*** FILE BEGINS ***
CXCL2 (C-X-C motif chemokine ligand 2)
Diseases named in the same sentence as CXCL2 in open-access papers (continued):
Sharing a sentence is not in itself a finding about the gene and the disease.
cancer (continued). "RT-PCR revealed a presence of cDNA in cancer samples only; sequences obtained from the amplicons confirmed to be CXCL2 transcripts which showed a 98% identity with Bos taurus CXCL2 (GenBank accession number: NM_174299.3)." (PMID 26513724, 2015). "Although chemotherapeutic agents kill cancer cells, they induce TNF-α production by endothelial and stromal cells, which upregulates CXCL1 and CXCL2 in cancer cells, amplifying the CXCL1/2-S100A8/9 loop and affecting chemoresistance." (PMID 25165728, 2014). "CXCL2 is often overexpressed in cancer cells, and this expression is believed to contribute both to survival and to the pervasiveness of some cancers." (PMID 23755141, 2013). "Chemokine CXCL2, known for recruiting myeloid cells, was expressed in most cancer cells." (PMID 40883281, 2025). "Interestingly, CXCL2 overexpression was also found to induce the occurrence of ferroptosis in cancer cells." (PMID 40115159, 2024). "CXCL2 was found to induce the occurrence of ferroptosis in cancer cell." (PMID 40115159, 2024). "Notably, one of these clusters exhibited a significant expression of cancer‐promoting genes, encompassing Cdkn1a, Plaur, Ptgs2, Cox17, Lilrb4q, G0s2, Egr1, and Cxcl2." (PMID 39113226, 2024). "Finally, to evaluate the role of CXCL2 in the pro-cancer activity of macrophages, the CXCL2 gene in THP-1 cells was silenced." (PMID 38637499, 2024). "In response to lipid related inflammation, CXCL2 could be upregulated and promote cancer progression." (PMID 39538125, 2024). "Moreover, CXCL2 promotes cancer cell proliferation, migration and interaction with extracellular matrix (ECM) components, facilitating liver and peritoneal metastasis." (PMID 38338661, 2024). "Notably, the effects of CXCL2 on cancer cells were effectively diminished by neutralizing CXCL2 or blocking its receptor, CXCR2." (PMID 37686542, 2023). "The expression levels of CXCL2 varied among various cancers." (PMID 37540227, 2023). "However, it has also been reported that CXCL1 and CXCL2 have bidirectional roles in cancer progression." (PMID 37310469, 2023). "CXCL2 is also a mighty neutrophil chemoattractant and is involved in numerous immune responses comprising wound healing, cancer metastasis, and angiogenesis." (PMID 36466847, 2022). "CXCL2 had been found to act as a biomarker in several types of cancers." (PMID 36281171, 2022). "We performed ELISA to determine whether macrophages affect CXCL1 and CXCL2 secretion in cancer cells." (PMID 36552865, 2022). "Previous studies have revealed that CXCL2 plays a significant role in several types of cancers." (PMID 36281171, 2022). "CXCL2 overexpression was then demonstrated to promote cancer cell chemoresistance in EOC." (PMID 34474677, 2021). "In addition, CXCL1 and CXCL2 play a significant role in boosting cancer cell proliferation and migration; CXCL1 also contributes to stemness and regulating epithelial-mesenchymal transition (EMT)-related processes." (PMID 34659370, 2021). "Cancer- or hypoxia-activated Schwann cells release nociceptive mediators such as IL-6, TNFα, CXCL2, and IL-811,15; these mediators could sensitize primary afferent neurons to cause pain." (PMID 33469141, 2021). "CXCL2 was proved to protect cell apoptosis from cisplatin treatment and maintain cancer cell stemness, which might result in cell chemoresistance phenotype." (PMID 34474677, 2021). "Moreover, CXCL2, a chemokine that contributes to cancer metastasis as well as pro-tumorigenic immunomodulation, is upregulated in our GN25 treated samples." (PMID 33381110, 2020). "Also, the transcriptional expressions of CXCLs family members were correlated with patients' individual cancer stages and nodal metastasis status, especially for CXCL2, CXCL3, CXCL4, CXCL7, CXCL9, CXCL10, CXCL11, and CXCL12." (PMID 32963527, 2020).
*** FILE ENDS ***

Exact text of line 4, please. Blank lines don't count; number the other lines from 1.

cancer (continued). "RT-PCR revealed a presence of cDNA in cancer samples only; sequences obtained from the amplicons confirmed to be CXCL2 transcripts which showed a 98% identity with Bos taurus CXCL2 (GenBank accession number: NM_174299.3)." (PMID 26513724, 2015). "Although chemotherapeutic agents kill cancer cells, they induce TNF-α production by endothelial and stromal cells, which upregulates CXCL1 and CXCL2 in cancer cells, amplifying the CXCL1/2-S100A8/9 loop and affecting chemoresistance." (PMID 25165728, 2014). "CXCL2 is often overexpressed in cancer cells, and this expression is believed to contribute both to survival and to the pervasiveness of some cancers." (PMID 23755141, 2013). "Chemokine CXCL2, known for recruiting myeloid cells, was expressed in most cancer cells." (PMID 40883281, 2025). "Interestingly, CXCL2 overexpression was also found to induce the occurrence of ferroptosis in cancer cells." (PMID 40115159, 2024). "CXCL2 was found to induce the occurrence of ferroptosis in cancer cell." (PMID 40115159, 2024). "Notably, one of these clusters exhibited a significant expression of cancer‐promoting genes, encompassing Cdkn1a, Plaur, Ptgs2, Cox17, Lilrb4q, G0s2, Egr1, and Cxcl2." (PMID 39113226, 2024). "Finally, to evaluate the role of CXCL2 in the pro-cancer activity of macrophages, the CXCL2 gene in THP-1 cells was silenced." (PMID 38637499, 2024). "In response to lipid related inflammation, CXCL2 could be upregulated and promote cancer progression." (PMID 39538125, 2024). "Moreover, CXCL2 promotes cancer cell proliferation, migration and interaction with extracellular matrix (ECM) components, facilitating liver and peritoneal metastasis." (PMID 38338661, 2024). "Notably, the effects of CXCL2 on cancer cells were effectively diminished by neutralizing CXCL2 or blocking its receptor, CXCR2." (PMID 37686542, 2023). "The expression levels of CXCL2 varied among various cancers." (PMID 37540227, 2023). "However, it has also been reported that CXCL1 and CXCL2 have bidirectional roles in cancer progression." (PMID 37310469, 2023). "CXCL2 is also a mighty neutrophil chemoattractant and is involved in numerous immune responses comprising wound healing, cancer metastasis, and angiogenesis." (PMID 36466847, 2022). "CXCL2 had been found to act as a biomarker in several types of cancers." (PMID 36281171, 2022). "We performed ELISA to determine whether macrophages affect CXCL1 and CXCL2 secretion in cancer cells." (PMID 36552865, 2022). "Previous studies have revealed that CXCL2 plays a significant role in several types of cancers." (PMID 36281171, 2022). "CXCL2 overexpression was then demonstrated to promote cancer cell chemoresistance in EOC." (PMID 34474677, 2021). "In addition, CXCL1 and CXCL2 play a significant role in boosting cancer cell proliferation and migration; CXCL1 also contributes to stemness and regulating epithelial-mesenchymal transition (EMT)-related processes." (PMID 34659370, 2021). "Cancer- or hypoxia-activated Schwann cells release nociceptive mediators such as IL-6, TNFα, CXCL2, and IL-811,15; these mediators could sensitize primary afferent neurons to cause pain." (PMID 33469141, 2021). "CXCL2 was proved to protect cell apoptosis from cisplatin treatment and maintain cancer cell stemness, which might result in cell chemoresistance phenotype." (PMID 34474677, 2021). "Moreover, CXCL2, a chemokine that contributes to cancer metastasis as well as pro-tumorigenic immunomodulation, is upregulated in our GN25 treated samples." (PMID 33381110, 2020). "Also, the transcriptional expressions of CXCLs family members were correlated with patients' individual cancer stages and nodal metastasis status, especially for CXCL2, CXCL3, CXCL4, CXCL7, CXCL9, CXCL10, CXCL11, and CXCL12." (PMID 32963527, 2020).